Multilingual Folk Tale Database


Information

Author: Phaedrus - 41 AD

Translated into English
  by C. Smart - 1887

Source: The Fables of Phaedrus

Original title (Latin):
Fur et Lucerna

Country of origin: Italy

Translations

English - aligned

French - viewaligned


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The Sacrilegious Thief

Phaedrus / C. Smart

A villain to Jove's altar came
To light his candle in the flame,
And robb'd the god in dead of night,
By his own consecrated light:
Then thus an awful voice was sent,
As with the sacrilege he went:
"Though all this gold and silver plate
As gifts of evil men I hate;
And their removal from the fane
Can cause the Deity no pain;
Yet, caitiff, at th' appointed time
Thy life shall answer for thy crime.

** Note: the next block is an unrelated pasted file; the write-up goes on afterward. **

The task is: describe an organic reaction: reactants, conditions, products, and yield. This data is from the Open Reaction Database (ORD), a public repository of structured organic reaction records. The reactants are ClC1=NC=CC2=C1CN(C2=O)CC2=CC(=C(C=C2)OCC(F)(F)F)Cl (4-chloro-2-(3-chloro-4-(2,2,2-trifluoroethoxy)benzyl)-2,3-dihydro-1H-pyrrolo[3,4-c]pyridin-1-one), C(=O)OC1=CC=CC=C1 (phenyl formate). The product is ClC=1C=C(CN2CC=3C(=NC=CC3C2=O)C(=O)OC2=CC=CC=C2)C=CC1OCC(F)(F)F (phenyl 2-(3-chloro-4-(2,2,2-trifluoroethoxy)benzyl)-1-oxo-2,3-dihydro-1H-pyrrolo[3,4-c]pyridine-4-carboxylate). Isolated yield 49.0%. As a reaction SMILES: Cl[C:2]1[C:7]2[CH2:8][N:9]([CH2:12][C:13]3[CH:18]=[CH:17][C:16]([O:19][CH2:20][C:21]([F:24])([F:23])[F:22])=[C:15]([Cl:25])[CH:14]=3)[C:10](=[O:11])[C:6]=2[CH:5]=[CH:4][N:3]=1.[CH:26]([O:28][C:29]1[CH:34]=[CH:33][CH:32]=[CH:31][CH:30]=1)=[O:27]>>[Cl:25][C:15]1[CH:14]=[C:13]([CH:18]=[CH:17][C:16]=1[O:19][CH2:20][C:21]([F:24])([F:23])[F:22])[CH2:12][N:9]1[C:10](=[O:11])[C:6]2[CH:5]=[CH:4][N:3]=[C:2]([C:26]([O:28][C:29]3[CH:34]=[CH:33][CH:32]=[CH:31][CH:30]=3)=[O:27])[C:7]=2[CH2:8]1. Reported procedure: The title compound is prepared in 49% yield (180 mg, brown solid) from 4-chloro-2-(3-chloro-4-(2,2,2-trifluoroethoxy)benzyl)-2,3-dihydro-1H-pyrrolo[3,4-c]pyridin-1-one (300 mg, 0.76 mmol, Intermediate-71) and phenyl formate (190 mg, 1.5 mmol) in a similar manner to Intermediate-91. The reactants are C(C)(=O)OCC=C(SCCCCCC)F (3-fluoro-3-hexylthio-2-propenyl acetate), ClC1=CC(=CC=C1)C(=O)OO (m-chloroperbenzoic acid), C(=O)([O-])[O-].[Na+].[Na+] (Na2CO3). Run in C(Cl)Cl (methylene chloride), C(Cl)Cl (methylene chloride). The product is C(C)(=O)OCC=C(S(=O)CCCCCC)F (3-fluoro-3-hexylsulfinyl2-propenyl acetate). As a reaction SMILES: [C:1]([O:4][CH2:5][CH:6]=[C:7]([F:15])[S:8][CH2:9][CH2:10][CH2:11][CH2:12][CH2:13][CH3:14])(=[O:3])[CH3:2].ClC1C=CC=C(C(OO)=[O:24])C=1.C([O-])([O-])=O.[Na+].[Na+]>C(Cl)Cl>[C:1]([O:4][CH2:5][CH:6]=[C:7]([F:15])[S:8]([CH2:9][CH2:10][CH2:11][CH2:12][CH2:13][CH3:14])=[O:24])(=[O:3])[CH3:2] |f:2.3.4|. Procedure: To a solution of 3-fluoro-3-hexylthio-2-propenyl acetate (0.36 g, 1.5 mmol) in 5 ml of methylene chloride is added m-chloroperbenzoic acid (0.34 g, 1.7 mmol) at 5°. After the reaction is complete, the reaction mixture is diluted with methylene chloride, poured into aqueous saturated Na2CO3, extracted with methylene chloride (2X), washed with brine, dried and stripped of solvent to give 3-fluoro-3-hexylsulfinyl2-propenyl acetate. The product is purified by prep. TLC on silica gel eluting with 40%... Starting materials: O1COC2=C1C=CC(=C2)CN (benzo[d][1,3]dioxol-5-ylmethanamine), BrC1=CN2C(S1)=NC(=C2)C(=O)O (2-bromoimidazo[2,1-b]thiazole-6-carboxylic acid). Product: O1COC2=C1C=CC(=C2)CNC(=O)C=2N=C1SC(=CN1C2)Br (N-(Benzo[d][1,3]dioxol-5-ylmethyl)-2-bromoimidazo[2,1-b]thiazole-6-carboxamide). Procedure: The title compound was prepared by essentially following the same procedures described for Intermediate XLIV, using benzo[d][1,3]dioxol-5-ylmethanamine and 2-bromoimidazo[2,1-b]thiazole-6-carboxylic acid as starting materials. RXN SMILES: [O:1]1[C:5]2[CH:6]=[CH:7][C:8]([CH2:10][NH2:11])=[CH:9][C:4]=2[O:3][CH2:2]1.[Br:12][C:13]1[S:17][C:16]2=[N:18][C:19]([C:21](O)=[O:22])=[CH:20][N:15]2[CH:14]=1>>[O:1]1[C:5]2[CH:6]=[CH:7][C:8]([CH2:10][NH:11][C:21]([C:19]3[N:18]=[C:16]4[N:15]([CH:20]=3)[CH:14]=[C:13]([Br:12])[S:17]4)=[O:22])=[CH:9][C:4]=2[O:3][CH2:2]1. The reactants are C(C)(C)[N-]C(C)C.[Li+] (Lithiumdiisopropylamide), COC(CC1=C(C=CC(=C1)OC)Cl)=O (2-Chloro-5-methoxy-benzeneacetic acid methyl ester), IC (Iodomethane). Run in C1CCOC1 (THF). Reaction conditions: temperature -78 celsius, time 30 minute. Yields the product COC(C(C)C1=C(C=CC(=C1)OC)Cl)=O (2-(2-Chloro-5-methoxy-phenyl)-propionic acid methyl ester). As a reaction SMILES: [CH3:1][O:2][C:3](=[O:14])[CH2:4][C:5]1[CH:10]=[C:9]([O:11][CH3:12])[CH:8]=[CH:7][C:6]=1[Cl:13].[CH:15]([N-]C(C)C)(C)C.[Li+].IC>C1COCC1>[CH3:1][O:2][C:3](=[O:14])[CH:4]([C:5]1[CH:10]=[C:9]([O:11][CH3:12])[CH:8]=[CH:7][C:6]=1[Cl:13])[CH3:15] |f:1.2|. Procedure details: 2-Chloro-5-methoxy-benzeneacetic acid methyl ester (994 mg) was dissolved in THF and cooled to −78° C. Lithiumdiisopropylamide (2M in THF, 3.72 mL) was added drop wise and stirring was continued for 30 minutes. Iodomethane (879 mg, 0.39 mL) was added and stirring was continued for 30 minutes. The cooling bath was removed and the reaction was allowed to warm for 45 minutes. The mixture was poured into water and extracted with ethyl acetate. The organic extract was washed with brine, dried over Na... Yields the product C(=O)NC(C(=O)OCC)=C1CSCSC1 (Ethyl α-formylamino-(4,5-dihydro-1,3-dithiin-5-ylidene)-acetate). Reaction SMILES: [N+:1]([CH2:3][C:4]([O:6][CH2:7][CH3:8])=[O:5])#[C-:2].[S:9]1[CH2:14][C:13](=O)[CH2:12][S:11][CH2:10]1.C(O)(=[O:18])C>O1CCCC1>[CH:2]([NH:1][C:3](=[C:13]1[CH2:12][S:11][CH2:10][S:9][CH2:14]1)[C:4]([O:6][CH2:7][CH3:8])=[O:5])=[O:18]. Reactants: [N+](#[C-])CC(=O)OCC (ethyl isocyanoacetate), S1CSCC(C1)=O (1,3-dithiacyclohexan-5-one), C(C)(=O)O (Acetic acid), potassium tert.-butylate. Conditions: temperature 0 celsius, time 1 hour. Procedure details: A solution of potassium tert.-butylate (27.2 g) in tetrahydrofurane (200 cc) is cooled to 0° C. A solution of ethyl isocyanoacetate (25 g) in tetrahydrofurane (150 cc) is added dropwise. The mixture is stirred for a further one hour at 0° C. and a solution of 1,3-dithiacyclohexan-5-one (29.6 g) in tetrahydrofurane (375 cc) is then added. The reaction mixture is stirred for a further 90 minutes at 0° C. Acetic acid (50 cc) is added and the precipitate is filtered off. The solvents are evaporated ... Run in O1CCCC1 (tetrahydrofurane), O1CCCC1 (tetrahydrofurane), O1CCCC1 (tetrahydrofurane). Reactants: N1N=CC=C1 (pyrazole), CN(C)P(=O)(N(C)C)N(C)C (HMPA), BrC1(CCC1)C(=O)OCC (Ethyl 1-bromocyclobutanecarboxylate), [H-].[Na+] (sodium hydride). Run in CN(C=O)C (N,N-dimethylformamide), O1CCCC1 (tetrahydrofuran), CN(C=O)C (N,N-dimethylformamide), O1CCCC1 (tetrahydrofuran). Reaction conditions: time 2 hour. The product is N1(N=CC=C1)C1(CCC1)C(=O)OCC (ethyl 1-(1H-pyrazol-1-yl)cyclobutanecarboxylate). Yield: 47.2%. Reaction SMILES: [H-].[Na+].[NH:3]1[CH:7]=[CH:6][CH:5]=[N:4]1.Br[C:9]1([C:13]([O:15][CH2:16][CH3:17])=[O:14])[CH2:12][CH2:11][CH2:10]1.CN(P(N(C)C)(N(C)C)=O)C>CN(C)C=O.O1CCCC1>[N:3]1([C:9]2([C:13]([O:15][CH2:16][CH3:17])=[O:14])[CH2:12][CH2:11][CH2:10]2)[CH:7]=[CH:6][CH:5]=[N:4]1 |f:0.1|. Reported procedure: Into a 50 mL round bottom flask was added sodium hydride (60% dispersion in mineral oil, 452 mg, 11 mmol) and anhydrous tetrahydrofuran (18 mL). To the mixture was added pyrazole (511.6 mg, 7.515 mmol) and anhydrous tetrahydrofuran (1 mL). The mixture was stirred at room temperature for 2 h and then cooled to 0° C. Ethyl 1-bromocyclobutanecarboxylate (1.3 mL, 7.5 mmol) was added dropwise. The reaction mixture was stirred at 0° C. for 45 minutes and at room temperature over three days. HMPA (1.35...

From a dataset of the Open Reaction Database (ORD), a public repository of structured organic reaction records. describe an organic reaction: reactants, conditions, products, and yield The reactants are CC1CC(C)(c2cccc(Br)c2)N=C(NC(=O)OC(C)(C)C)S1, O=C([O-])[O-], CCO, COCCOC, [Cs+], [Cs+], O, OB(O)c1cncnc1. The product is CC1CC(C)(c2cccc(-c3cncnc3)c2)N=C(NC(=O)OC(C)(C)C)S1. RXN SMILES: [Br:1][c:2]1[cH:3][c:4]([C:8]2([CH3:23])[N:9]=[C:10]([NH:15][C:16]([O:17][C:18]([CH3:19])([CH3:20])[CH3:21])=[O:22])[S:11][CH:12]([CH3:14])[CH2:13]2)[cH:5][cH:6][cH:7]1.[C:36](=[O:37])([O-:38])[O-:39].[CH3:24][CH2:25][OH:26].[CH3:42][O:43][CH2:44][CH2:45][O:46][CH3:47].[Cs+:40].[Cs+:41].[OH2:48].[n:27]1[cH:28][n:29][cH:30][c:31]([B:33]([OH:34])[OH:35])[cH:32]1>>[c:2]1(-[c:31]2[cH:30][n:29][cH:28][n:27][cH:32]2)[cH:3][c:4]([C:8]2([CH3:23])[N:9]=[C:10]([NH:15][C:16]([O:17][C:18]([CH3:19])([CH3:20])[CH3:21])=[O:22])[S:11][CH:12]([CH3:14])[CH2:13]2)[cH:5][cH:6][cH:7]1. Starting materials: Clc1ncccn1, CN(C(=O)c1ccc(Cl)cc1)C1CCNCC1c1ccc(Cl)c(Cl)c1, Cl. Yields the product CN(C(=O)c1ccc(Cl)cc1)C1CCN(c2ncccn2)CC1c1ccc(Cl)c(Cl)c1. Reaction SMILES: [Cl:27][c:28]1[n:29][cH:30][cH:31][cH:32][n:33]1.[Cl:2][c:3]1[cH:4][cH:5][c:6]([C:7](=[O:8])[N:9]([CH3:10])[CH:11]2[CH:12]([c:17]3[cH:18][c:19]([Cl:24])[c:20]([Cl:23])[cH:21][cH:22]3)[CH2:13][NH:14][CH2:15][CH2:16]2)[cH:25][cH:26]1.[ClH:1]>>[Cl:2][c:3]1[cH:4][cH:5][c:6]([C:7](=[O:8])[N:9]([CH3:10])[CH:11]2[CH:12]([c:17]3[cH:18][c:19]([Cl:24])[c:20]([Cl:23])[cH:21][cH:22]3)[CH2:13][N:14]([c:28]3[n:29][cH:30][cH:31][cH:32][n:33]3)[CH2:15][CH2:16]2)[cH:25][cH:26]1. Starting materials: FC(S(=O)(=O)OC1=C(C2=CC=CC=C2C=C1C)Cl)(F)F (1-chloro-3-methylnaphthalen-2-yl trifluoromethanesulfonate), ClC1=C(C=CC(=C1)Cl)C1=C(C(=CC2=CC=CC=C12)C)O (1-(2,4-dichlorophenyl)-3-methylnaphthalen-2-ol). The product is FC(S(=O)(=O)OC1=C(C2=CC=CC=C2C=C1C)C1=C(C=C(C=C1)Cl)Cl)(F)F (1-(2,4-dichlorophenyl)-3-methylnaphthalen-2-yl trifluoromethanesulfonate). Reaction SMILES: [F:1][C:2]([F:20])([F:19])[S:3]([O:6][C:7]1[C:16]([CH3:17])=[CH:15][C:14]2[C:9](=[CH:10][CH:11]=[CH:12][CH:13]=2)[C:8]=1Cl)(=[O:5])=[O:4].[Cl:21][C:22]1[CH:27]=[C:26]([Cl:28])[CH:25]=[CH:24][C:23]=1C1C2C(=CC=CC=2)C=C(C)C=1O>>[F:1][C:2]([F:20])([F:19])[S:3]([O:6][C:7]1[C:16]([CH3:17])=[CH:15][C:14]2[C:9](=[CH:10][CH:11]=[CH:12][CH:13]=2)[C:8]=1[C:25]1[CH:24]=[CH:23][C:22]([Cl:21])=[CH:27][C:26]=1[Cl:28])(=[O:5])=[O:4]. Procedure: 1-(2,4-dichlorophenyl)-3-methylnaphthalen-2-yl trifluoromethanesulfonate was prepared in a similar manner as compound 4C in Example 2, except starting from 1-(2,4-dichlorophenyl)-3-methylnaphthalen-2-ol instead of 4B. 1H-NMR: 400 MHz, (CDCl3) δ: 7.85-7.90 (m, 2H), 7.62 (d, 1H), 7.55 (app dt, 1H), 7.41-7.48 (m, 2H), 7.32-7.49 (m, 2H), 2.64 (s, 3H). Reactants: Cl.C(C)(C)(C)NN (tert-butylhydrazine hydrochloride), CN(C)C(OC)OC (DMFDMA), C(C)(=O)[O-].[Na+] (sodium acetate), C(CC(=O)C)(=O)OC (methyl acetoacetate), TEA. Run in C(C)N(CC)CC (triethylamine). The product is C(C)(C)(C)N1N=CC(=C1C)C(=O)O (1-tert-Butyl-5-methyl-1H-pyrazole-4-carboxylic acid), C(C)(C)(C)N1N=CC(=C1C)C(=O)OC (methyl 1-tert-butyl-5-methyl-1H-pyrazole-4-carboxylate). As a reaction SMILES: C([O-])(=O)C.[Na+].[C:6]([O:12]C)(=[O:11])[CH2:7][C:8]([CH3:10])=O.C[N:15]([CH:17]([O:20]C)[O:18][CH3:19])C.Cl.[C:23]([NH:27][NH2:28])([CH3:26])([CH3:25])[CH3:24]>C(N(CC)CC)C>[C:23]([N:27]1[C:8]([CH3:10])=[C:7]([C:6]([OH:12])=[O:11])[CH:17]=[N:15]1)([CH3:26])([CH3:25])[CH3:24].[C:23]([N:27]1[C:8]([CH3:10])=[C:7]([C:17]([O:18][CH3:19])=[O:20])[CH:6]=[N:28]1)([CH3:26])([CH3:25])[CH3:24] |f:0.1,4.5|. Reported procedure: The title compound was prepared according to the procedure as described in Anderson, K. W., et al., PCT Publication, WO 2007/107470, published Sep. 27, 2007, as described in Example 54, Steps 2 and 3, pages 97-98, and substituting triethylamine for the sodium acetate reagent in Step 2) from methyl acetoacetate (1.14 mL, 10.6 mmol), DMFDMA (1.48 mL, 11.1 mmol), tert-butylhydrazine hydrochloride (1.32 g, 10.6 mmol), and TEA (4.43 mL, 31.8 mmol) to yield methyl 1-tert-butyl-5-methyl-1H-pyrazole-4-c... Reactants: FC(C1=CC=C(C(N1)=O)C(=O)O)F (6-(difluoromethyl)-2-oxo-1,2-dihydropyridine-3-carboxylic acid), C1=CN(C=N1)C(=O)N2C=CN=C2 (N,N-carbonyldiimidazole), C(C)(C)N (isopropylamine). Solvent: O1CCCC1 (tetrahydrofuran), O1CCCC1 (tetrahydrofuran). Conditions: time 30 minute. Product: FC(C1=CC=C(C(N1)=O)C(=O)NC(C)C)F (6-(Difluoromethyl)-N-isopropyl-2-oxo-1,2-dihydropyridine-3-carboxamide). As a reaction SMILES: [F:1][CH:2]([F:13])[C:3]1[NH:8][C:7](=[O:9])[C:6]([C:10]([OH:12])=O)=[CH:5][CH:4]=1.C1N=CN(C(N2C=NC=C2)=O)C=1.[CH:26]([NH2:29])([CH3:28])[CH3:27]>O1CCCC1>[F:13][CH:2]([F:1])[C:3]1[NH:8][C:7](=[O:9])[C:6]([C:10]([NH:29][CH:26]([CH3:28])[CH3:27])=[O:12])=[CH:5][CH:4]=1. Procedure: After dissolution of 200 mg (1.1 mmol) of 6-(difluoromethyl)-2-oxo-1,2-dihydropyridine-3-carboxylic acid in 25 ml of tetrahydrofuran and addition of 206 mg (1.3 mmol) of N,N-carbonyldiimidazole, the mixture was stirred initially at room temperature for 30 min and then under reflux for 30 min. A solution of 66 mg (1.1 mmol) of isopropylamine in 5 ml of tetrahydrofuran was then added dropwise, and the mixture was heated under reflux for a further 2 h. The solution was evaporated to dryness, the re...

But, for the future, lest this blaLe,
At which the pious pray and praise,
Should guide the wicked, I decree
That no such intercourse there be."
Hence to this day all men decline
To light their candle at the shrine;
Nor from a candle e'er presume
The holy light to re-illume.
How many things are here contained,
By him alone can be explain'd
Who could this useful tale invent.
In the first place, herein is meant,
That they are often most your foes
Who from your fost'ring hand arose.
Next, that the harden'd villain's fate
Is not from wrath precipitate,
But rather at a destined hour.
Lastly, we're charg'd with all our pow'r,
To keep ourselves, by care intense,
From all connexions with offence.